About Collective Licensing International, LLC Collective Licensing International, a subsidiary of Collective Brands, Inc. (NYSE: PSS), was formed in January 2004 and is the owner and/or license operator of Airwalk(R), Above The Rim(R), Vision Street Wear(R), Clinch Gear(TM), STRIKEFORCE(TM), Sims(R), Lamar(R) and LTD(R), World Snowboarding Championships(TM), genetic(R), Dukes(TM), Rage(R), Ultra-Wheels(R), and Hind(R). Collective Licensing International is based in Englewood, Colorado. www.collectiveintl.com

As to why Collective Licensing International appears to be focusing more on MMA recently, IndustryWatch gives us a great recap on the strategic move:

Consistent with strategic focus on youth sports and lifestyle, CLI recently entered mixed martial art space, fastest growing sport in country. Over 28,000 martial art studios offer training to more than 18m Americans, most of whom purchase equipment and supply. Mixed martial arts viewership in millions. Event attendance is breaking records. CLI signed new master license agreement with leading mixed marital arts promotion co., STRIKEFORCE and acquired Clinch Gear, premier performance apparel equipment brands led by mixed martial arts legend, Dan Henderson. Sees mixed martial arts as growth category for CLI.

Video of the new and improved Clinch Gear office facilities:

Clinch Gear New Promotional video featuring Strikeforce fighters: Dan Henderson, Fedor Emelianenko, Mike Kyle, Bobby Voelker, Cung Le, & Sarah Kaufman plus Bellator fighters: Joe Warren & Bryan Baker.

MMAPayout Perspective:

One of the benefits and main selling points which attributed to Dan Henderso’s exodus from the UFC was having the option to sign with Strikeforce, which has TV partners CBS/Showtime and video game giant EA Sports to use as channels to promote his  apparel and equipment brand, Clinch Gear, outside of the UFC.  Since Henderson’s involvement with CBS and Strikeforce, his apparel line has played a big role in Strikeforce and CBS/Showtime broadcasts, sponsoring the “Strikeforce: Fedor vs Werdum” event by having their brand on the mat and signing top MMA HW Fedor to walk into the cage in a customized Clinch Gear walkout-tee, after a last minute deal fell through between M-1 and Tapout.  Beyond sponsoring key fighters like Fedor Emelianenko and other Team Quest fighters in Strikeforce, Clinch Gear has also expanded their sponsoring efforts by signing fighters in multiple promotions all over the world such as Bellator and DREAM.  The flexibility that Clinch Gear now has to expand and take a bigger role within the MMA landscape outside of the UFC seems to be paying off, but was it the correct decision in the long run?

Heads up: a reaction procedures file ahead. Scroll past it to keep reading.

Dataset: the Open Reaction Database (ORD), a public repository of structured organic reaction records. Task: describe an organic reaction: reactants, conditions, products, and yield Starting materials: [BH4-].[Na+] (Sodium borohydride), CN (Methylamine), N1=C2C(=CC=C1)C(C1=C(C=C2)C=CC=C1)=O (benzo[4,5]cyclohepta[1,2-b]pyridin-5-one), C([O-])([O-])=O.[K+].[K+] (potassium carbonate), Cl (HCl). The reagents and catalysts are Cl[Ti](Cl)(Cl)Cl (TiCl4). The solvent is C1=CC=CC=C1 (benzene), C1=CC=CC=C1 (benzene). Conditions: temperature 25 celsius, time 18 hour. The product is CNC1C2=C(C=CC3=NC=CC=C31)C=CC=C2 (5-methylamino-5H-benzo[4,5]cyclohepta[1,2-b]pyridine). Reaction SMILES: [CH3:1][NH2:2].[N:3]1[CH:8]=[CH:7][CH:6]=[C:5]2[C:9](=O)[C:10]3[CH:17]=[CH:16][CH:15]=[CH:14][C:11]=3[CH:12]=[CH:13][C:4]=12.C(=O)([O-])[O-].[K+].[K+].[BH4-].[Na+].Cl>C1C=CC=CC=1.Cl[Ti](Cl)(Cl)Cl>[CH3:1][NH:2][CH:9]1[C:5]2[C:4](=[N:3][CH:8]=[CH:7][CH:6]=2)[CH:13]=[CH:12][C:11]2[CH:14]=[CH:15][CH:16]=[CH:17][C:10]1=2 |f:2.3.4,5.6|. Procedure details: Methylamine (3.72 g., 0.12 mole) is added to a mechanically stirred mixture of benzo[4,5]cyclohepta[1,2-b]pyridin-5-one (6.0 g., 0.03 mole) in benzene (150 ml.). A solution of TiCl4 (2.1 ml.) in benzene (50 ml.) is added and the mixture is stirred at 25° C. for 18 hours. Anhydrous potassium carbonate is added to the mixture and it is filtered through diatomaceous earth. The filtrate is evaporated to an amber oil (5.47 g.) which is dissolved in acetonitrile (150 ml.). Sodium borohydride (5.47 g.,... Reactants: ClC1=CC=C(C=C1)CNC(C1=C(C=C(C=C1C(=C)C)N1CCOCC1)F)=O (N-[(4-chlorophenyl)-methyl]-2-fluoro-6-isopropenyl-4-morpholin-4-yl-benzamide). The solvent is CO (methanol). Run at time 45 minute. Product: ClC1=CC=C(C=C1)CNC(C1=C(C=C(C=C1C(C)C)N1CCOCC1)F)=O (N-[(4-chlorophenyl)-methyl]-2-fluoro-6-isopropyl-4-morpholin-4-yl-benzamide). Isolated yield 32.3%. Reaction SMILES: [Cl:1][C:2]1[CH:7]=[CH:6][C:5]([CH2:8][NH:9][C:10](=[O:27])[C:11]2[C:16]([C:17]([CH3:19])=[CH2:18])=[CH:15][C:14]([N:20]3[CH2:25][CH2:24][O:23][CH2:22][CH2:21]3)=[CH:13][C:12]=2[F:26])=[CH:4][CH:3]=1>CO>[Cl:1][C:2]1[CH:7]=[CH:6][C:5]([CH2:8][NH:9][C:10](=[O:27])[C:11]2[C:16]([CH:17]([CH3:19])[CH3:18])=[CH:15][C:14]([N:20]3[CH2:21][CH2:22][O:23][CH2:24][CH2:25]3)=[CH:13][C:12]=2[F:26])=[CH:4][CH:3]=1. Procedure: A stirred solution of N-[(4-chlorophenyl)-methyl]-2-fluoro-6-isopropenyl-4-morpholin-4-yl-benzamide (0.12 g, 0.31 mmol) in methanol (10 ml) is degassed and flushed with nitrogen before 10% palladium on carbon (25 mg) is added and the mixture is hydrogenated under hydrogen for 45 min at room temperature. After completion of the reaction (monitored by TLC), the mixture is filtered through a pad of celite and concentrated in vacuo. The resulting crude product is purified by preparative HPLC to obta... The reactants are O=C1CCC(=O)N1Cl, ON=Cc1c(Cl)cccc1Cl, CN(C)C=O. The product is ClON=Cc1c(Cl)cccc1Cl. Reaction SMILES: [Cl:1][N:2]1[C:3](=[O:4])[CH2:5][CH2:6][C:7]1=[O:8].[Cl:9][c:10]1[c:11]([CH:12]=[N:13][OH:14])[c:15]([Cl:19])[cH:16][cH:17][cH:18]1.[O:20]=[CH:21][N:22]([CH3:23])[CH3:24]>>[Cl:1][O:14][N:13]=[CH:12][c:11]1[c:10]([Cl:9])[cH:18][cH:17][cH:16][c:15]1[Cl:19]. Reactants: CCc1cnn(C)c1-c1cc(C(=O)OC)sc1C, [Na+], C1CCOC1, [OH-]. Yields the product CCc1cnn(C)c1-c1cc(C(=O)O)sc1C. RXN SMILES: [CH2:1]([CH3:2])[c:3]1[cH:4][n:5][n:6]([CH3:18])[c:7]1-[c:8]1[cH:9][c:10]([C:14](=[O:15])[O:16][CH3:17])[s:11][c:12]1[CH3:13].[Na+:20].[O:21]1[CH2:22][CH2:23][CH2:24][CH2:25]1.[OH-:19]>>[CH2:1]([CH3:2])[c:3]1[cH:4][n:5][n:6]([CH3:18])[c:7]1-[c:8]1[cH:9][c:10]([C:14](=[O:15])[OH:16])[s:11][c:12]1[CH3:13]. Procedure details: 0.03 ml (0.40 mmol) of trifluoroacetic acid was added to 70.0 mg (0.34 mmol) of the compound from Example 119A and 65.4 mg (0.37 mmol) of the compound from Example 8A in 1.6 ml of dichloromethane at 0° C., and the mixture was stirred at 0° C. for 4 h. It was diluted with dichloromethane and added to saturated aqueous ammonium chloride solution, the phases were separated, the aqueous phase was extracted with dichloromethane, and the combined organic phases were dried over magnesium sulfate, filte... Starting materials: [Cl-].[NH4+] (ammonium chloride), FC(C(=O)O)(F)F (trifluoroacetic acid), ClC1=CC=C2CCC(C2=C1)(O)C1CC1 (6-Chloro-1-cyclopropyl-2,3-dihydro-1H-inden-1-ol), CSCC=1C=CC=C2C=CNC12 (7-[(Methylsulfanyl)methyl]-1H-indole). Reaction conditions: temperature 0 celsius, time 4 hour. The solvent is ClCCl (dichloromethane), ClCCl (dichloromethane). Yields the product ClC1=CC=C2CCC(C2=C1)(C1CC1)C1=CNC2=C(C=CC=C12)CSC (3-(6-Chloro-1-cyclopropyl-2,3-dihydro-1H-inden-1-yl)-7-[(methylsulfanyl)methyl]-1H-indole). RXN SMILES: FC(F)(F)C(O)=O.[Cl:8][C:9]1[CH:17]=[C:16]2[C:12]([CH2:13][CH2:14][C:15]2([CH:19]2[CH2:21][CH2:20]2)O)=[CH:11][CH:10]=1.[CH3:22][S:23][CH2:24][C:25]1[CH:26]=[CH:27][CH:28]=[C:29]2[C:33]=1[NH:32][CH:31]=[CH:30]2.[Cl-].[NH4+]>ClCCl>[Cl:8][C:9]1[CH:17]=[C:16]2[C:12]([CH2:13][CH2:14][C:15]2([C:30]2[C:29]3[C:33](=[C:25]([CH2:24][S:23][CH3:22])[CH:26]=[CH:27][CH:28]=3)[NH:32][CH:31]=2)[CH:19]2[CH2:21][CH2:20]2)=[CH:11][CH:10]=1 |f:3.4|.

Does having more visibility within the MMA casual fan base (UFC) but paying Zuffa a sponsorship fee and working to meet their eligible sponsor guidelines or does having more flexibility to expand your business and take a bigger role within the non-Zuffa MMA landscape, which include their partners (Strikeforce, Showtime/CBS, EA Sports) payoff in the long run?  Zuffa appears to be heading towards banning sponsors from participating with other MMA promotions and/or fighters outside of Zuffa who they deem are competitors.  The described situation poses a dilemma and strategic dichotomy for sponsors within the MMA industry, a now common conflict which has reached several boiling points within the past few years (RVCA, Affliction, Tapout, Clinch Gear, Booya, MMA Authentics, etc).  Some brands like Affliction have taken their losses and were able to cut a deal to get back into the UFC, Tapout and RVCA were able to drop their sponsorship deals with Fedor to stay in the UFC’s good graces, and others like Booya, MMA Authentics, and Clinch Gear have been permanently banned from the promotion.